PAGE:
Saturday, January 21, 2012

Pleasantly surprised

When I checked in for my flight to Tokyo, I saw that there was a seat free in row 28. This was a few rows ahead of where I'd been assigned, and also the row in front of the exit row, so I figured I'd be able to recline my seat fully without feeling any guilt about the knees of the person behind me.

What I hadn't realised was that between row 28 and the exit row there wasn't just a bit of extra legroom. Instead, I'd chosen the row right next to the toilets. I braced myself for eight hours of smelling other people's farts and not being able to put my chair back at all, while the person in front of me battered my patellas.

Things turned out better than expected: despite having a partition wall behind me, my seat would still recline. Most people on the flight had strong bladders and/or sphincters, because there were no ominous smells or noises through the flight.

Best of all, nobody had picked 28B. I had that rising feeling of hope and worry as the plane began to fill up, but nobody ever came to sit beside me, and after an hour of reading reviews of Zone One and then rereading Zone One, I pushed the armrest up and bent myself into a Z shape across the seats, and was out like a light.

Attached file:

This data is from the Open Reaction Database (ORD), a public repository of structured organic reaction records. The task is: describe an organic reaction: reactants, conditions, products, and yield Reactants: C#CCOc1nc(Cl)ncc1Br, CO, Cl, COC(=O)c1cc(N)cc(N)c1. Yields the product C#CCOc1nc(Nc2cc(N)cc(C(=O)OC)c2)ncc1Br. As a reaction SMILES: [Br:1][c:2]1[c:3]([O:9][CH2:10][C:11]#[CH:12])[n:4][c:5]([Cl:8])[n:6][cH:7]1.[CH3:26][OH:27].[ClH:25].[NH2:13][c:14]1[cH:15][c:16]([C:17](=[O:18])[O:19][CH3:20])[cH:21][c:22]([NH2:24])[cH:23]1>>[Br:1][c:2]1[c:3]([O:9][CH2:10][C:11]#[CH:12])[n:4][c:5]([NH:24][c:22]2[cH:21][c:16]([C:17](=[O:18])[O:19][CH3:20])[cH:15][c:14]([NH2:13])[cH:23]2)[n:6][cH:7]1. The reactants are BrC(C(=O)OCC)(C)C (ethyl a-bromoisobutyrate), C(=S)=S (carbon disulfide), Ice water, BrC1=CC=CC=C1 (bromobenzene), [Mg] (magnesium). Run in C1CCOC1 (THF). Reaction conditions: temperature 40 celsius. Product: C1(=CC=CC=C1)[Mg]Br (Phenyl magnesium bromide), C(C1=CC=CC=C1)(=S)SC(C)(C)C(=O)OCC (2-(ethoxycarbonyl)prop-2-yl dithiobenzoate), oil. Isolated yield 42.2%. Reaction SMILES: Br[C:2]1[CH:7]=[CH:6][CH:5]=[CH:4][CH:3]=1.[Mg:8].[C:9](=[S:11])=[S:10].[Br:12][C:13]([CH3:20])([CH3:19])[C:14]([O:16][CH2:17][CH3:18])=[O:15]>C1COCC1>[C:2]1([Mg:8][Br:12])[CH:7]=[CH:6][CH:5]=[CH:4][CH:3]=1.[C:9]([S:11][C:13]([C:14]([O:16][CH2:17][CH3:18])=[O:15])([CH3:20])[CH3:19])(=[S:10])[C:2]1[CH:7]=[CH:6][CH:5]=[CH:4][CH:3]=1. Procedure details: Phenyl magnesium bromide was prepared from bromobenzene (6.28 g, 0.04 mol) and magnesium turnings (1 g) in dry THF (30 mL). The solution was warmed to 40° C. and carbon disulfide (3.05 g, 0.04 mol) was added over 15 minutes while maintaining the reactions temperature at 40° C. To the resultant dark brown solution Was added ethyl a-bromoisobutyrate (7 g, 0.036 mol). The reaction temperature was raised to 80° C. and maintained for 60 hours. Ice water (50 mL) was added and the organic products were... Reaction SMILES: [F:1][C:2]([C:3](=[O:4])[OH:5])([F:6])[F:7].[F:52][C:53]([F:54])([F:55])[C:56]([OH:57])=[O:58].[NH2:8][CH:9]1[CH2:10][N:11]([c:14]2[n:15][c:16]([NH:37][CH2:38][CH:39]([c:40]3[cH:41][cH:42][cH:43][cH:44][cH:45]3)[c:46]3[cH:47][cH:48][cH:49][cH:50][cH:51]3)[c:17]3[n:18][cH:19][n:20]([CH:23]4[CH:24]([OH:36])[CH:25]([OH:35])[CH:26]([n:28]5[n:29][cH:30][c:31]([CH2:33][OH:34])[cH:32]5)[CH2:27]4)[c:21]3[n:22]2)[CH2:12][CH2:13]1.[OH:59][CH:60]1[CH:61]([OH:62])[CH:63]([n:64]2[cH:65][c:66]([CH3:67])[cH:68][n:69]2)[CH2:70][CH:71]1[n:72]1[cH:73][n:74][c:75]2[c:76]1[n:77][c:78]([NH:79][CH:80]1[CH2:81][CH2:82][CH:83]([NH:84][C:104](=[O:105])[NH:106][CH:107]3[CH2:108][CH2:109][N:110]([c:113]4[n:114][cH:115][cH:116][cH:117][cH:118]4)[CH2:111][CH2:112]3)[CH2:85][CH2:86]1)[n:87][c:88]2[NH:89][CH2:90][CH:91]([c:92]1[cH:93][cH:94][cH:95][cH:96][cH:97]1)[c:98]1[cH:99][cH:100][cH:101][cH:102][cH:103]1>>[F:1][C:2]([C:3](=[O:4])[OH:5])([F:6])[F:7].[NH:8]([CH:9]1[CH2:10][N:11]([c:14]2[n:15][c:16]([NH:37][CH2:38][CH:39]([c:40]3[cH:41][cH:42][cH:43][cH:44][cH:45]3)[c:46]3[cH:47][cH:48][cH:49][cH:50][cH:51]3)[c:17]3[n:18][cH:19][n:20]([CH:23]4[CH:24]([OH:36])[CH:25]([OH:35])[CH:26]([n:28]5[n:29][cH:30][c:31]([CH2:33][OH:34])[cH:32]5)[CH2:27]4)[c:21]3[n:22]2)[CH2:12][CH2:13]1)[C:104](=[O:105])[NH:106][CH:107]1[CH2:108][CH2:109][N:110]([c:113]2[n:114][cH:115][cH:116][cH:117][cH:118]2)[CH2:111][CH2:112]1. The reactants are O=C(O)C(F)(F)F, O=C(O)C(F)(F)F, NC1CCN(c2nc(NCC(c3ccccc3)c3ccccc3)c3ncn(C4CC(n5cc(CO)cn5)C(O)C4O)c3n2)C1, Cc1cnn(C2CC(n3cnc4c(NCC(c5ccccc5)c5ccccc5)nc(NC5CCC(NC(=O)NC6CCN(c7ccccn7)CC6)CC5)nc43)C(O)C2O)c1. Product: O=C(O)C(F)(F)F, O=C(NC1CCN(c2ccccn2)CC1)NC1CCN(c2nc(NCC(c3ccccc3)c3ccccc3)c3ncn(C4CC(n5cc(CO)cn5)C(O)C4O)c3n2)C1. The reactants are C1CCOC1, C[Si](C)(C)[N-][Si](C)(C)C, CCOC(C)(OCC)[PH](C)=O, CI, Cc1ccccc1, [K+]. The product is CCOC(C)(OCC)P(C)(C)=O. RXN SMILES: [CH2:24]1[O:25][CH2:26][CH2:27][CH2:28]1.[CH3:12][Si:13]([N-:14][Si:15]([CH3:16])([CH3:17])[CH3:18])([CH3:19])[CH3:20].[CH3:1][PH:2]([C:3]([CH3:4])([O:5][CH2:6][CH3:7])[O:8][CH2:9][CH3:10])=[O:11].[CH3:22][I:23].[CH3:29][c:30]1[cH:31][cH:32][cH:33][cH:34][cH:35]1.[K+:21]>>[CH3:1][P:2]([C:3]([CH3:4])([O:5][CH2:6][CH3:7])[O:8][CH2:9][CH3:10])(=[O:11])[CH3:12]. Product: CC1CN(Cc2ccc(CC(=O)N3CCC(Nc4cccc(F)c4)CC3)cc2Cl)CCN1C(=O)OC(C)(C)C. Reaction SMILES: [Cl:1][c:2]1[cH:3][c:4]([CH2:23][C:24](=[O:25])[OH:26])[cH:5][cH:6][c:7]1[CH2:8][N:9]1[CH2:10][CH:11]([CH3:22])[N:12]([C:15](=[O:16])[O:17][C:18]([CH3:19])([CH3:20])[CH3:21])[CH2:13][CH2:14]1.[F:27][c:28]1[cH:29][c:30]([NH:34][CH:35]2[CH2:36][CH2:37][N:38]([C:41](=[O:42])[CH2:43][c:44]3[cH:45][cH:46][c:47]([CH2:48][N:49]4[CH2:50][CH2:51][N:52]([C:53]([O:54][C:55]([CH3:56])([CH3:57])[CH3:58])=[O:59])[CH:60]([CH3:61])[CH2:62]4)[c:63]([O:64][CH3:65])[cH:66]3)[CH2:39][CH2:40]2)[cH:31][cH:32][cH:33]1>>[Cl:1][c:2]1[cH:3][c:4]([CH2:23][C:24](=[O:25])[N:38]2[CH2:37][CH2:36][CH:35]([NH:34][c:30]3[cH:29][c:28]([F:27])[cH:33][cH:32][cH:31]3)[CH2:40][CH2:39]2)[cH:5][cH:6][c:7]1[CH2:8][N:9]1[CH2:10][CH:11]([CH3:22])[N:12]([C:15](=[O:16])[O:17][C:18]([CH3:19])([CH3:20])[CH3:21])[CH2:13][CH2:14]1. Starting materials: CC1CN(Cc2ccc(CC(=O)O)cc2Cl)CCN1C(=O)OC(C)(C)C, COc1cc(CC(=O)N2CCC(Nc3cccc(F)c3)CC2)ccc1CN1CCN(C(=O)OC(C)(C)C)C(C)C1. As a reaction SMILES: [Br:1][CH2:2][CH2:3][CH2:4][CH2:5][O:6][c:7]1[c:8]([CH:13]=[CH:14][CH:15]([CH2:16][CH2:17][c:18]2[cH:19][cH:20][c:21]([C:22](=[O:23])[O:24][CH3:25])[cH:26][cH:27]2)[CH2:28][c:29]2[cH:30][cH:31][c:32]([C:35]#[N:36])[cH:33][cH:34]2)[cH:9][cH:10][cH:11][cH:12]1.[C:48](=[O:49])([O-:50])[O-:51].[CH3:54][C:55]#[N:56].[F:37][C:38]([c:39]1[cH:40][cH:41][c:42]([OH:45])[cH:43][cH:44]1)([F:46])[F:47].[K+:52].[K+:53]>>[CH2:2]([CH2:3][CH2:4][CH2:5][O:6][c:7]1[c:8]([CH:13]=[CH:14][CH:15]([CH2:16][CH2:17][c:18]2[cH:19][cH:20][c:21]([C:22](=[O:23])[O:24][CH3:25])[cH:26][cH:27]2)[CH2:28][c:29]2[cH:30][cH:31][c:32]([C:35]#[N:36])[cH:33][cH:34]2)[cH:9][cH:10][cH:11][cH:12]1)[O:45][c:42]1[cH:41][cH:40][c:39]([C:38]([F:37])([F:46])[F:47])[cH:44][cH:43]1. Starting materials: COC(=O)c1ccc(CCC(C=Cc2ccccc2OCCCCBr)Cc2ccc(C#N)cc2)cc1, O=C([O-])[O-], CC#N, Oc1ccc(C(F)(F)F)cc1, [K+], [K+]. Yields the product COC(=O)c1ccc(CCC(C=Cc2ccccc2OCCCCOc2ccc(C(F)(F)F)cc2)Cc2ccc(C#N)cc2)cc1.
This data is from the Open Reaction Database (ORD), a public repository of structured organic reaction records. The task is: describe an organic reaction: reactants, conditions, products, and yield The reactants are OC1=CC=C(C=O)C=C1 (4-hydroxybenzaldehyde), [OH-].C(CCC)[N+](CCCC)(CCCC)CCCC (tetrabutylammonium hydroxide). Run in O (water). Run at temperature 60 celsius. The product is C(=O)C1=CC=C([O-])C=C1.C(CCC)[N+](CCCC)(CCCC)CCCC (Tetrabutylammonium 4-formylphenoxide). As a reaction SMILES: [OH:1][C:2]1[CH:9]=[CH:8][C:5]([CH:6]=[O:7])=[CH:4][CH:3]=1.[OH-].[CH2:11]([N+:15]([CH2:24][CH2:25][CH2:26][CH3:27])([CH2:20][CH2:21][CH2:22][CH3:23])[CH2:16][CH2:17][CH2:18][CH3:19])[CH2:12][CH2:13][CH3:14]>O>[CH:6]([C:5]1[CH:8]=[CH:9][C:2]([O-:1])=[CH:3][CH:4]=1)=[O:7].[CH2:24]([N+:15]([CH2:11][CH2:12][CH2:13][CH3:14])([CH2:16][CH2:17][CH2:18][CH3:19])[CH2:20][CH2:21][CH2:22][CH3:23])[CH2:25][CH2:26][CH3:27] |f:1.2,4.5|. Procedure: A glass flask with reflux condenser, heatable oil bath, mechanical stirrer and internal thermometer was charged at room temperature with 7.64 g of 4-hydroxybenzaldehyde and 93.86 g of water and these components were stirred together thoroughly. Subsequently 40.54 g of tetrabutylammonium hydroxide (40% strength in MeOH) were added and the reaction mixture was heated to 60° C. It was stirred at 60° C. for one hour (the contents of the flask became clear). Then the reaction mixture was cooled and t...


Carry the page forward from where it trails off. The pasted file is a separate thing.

I woke up occasionally, once long enough to watch a Japanese thriller called Unfair, which veered between serial killer horror and police action, and felt as if a quarter of the script had been skipped over. Probably while the director was watching the latest Sherlock Holmes and being impressed by all the flashbacks and flashforwards. Then again, it had a man with a nailgun, which was ruddy terrifying. There's often something more visceral about a maniac with a quotidien weapon in a film. Just like the kitchen knife section in City Of Violence is far more gruesome than if it were just men with swords chopping at one another, so the contents of the woodwork cabinet can feel more painful - it feels more real than some ersatz villain with a claw.

It was very cold on the plane, so I was glad for my lack of companion - I got to shelter beneath two blankets. The cabin crew were remarkably friendly and cheerful, which is in marked contrast to any other flight on an American airline that I've had across an ocean. They even got my meal right, which is a wonderful surprise, even when it shouldn't be.

And thus I'm feeling a bit groggy as I sit in Narita, but not deathly. We'll have to see tonight whether sleeping on the plane has banjaxed my diurnal rhythms, but since we've only got 3 more days before we fly to London, it's not going to make much difference. Ah, sweet, sweet dislocation...


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